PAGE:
Here's Who Inherited Christopher Lee's Money After He Died

Christopher Lee lived a life that few have had the ability to lead. He came from an upper class family with a long royal background, and in his late teens began his military career with both Finland and his native Britain. Per Screen Rant, his step-cousin and fellow World War II veteran Ian Fleming conceived the character James Bond. Later in life, Lee was forced by his future father-in-law to get the king of Sweden's blessing before proposing to his wife (via Cheat Sheet). Lee's film career led to massive fame in stand-alone films like "Dracula" and "The Curse of Frankenstein," as well as franchises that included James Bond, Lord of the Rings, and Star Wars. 

He was also an accomplished theater actor, author, and even heavy metal singer — his final album "Charlemagne: The Omens of Death" (centered on the historical French king, from whom he is descended through his mother, according to Vice) was released in 2013. According to Celebrity Net Worth, Christopher Lee had a net worth of $25 million by the time of his death in 2015 — a considerable amount of wealth given his career. Yet, the size of his actual wealth is not well understood.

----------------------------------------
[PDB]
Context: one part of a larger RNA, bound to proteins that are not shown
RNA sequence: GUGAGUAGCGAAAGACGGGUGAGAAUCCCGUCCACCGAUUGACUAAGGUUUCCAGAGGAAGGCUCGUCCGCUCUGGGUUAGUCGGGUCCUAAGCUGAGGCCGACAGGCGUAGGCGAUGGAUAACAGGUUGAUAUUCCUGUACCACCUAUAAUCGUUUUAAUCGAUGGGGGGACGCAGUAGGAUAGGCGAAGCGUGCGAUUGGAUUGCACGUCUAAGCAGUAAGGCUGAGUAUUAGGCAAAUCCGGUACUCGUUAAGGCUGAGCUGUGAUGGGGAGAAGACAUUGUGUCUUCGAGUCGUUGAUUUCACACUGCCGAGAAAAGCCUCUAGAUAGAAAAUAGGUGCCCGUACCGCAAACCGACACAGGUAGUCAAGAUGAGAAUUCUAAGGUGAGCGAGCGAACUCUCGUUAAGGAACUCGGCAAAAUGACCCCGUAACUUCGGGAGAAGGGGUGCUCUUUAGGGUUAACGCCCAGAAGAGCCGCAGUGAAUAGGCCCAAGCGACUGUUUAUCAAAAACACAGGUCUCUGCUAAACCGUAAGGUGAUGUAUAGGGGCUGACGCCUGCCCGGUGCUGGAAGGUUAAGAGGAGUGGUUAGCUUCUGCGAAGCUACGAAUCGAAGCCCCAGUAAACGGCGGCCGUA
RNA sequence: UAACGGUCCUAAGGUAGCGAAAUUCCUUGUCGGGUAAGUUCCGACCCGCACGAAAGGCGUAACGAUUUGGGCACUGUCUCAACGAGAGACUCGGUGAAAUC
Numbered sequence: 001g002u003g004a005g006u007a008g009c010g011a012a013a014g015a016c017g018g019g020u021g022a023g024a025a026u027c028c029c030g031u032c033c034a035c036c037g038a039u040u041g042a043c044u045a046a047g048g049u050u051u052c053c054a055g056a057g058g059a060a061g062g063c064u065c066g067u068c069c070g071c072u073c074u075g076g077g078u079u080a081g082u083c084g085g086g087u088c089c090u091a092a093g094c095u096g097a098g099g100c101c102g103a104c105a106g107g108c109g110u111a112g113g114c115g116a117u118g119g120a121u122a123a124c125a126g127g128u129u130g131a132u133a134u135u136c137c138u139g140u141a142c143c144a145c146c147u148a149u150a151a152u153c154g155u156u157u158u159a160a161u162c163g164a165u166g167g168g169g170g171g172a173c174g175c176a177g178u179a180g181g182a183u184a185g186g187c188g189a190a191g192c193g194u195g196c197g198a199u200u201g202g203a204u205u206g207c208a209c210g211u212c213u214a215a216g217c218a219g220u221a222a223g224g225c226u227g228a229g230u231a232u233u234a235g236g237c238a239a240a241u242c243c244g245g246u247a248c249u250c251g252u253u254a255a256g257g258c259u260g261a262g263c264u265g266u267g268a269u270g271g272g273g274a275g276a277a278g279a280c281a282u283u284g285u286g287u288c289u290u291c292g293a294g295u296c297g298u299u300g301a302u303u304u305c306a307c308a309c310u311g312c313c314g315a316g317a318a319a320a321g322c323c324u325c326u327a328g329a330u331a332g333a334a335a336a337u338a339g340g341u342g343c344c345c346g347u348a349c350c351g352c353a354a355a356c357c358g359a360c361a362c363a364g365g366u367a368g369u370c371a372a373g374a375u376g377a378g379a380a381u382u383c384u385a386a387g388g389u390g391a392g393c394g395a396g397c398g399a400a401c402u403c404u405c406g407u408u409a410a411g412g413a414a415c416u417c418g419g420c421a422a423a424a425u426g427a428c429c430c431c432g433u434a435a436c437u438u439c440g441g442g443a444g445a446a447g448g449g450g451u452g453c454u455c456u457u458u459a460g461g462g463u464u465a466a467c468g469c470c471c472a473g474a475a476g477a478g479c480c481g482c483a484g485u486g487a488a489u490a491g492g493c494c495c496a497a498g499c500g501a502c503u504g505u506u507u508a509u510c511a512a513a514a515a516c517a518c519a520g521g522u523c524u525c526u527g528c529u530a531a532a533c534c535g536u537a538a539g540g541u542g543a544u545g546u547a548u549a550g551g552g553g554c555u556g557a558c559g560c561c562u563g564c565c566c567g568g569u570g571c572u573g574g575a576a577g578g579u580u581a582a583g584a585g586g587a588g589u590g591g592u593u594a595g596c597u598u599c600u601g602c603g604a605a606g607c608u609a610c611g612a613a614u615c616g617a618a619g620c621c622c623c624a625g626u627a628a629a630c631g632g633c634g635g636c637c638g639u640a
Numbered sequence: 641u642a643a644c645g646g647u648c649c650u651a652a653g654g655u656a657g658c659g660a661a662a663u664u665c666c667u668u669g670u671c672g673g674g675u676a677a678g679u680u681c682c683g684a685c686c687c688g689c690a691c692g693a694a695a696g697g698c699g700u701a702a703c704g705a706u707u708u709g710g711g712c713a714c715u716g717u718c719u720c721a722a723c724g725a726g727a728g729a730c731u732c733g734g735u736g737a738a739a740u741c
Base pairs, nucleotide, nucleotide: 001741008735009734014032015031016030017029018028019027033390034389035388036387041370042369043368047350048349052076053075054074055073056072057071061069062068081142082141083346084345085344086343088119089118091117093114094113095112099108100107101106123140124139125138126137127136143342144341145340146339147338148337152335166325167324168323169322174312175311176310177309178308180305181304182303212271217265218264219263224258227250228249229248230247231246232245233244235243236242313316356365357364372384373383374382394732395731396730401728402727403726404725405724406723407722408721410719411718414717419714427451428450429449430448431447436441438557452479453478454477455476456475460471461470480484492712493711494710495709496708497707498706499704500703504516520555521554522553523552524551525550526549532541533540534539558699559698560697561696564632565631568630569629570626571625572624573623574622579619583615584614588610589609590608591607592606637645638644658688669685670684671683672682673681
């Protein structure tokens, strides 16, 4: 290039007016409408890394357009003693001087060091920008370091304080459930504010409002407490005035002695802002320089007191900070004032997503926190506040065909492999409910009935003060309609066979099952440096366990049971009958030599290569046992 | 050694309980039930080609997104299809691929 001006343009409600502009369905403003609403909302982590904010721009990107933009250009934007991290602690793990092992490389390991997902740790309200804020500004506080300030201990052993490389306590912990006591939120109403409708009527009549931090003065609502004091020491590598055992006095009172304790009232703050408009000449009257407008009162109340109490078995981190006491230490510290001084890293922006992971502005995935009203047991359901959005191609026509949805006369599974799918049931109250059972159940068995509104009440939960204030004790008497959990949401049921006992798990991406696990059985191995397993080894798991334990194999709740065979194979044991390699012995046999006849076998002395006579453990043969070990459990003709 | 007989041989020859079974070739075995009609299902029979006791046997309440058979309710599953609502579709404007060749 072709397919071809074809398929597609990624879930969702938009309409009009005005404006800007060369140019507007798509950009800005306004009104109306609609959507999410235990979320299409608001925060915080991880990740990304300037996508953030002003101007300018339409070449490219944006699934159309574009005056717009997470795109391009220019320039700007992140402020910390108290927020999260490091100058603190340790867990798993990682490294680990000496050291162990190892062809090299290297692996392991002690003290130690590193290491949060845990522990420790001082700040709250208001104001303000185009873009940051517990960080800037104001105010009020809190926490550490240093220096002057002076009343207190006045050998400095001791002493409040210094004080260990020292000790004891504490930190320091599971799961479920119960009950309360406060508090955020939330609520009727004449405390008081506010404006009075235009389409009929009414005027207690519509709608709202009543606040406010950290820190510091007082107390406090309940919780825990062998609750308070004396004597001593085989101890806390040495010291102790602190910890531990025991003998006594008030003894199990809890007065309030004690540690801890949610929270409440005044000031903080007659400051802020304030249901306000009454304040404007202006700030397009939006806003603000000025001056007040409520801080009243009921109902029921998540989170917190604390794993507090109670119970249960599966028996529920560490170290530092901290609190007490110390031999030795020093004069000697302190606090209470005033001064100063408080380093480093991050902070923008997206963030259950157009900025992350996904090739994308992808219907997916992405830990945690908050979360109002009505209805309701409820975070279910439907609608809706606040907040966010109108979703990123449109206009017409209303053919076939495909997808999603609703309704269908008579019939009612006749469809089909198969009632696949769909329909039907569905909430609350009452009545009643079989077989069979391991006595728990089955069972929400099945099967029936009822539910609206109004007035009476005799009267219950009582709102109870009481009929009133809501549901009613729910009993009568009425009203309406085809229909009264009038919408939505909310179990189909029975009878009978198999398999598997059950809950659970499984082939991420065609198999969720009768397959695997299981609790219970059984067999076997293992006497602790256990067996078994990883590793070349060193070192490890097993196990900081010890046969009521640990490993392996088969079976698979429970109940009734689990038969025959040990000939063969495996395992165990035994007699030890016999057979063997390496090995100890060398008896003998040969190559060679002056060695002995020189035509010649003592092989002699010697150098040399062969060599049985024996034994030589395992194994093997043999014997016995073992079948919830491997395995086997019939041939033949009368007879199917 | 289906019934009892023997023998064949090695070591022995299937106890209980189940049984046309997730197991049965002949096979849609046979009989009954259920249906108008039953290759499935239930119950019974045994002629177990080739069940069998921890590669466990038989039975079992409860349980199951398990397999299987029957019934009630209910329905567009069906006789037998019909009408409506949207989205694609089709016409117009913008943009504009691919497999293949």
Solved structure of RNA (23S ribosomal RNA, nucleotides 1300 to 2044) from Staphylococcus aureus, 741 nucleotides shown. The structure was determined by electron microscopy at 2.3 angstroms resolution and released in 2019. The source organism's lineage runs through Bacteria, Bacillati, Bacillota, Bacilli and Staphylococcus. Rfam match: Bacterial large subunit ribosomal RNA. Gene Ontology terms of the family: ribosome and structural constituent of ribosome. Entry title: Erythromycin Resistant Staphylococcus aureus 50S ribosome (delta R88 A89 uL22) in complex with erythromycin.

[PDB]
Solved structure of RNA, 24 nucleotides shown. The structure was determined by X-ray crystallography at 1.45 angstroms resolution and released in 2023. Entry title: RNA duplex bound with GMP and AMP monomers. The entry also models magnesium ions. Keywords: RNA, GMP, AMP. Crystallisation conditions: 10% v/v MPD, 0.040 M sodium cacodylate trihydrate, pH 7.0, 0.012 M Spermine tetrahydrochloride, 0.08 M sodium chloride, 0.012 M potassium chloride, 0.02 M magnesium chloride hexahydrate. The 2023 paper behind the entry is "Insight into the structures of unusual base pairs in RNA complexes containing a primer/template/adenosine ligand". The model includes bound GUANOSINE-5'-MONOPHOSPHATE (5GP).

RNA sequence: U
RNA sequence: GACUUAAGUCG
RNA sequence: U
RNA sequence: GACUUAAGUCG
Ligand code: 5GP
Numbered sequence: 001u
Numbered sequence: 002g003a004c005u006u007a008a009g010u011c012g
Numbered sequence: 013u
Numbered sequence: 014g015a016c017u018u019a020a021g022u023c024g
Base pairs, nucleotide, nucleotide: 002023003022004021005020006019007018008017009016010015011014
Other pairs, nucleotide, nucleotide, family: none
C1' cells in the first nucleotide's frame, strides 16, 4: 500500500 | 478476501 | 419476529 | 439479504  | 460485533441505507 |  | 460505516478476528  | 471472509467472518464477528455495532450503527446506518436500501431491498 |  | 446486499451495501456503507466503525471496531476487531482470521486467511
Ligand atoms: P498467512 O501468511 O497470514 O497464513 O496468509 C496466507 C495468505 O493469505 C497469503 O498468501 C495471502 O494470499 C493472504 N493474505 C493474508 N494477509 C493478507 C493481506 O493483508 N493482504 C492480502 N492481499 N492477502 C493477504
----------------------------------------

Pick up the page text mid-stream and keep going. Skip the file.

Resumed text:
Lee's wife inherited his wealth

The only known amount of money tied to Christopher Lee in the aftermath of his death was £48,221 ($63,772), the actor's estate in Britain. All of this money was evidently put toward his outstanding expenses and probate (a legal process whereby a will is accepted as a legal document and the executor is given authority to enact it, which can be very costly in the U.K. per AFG Law). According to the Daily Mail, there was barely any money left after paying these costs. 

However, it turns out that most of Lee's assets were in the United States, which had been his residence for many years (via Dupont and Blumenstiel Law). The 93-year-old was survived by his wife and daughter, the former having been the one to inherit his assets. How much these amounted to is virtually unknown, with the executor of his will's assertion that he lived a "comfortable lifestyle" in the U.S. not being too helpful.